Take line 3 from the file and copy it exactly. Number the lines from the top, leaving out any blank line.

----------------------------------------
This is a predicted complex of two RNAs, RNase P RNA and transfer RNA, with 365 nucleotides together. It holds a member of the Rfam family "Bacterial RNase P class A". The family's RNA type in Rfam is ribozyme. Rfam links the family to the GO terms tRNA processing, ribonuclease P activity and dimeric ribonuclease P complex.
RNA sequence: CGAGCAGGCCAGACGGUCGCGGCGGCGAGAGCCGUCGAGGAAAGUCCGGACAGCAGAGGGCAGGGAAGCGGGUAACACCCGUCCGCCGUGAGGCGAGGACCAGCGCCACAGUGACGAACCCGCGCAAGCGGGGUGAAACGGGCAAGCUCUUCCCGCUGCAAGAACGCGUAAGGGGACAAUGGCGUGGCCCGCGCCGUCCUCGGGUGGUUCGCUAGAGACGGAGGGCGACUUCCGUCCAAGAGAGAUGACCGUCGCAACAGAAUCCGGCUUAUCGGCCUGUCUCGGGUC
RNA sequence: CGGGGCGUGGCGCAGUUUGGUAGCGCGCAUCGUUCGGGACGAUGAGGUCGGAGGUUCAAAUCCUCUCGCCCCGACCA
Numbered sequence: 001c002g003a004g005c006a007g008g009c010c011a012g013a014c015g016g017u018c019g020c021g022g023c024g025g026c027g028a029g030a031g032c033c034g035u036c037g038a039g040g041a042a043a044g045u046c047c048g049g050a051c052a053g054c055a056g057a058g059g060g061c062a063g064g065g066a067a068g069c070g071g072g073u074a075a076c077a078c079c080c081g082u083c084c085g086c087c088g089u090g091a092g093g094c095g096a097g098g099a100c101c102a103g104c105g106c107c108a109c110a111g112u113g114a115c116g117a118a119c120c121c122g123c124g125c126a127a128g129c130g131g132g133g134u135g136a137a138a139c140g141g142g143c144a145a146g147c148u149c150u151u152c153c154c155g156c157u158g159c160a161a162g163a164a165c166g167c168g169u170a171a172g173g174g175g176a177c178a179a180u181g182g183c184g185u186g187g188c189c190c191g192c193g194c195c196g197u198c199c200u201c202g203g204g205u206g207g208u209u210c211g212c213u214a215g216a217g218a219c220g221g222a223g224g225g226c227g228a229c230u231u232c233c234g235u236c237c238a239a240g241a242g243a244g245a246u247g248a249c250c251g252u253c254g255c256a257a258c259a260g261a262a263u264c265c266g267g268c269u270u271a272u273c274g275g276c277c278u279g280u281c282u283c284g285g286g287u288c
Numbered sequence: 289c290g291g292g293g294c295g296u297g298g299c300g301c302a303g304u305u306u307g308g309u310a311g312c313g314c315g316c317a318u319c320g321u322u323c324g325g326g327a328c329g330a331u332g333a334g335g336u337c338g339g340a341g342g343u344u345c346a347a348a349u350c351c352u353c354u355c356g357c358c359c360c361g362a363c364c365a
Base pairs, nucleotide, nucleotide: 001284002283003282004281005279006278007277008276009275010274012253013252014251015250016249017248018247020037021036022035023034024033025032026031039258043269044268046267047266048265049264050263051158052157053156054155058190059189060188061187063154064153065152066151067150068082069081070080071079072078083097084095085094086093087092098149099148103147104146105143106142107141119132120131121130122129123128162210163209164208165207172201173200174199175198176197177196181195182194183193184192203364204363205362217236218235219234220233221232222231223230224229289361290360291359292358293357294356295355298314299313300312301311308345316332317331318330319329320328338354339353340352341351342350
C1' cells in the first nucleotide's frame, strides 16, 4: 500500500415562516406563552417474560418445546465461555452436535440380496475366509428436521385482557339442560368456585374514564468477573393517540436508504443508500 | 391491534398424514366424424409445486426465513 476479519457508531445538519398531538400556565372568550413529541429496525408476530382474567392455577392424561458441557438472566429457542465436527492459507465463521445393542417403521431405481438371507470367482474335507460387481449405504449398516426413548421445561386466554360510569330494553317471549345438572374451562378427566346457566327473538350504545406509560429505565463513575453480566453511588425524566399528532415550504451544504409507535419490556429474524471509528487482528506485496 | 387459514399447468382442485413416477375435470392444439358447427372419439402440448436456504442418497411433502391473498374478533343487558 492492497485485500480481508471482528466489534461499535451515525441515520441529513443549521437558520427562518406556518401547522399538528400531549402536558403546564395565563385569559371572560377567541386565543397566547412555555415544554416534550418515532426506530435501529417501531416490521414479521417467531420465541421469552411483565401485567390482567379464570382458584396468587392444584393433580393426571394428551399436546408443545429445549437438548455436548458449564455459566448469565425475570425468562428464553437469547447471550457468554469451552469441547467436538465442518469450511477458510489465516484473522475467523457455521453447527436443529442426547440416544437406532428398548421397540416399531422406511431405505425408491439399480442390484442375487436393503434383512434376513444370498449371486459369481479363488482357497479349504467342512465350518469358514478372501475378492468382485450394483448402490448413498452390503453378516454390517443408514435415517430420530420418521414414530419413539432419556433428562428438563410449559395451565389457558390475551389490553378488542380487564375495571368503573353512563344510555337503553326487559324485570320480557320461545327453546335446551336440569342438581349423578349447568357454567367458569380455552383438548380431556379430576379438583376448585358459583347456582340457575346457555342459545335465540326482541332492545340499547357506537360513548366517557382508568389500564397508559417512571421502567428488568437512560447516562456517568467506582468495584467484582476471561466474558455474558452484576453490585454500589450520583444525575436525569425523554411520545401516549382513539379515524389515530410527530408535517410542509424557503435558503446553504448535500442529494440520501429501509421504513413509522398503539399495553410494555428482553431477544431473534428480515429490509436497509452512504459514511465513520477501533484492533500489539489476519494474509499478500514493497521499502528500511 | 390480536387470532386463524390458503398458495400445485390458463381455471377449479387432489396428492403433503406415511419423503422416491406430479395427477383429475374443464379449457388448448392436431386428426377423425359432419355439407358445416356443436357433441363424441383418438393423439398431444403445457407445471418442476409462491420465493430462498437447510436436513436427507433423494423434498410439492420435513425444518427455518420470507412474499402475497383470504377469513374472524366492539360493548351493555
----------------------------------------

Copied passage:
RNA sequence: CGGGGCGUGGCGCAGUUUGGUAGCGCGCAUCGUUCGGGACGAUGAGGUCGGAGGUUCAAAUCCUCUCGCCCCGACCA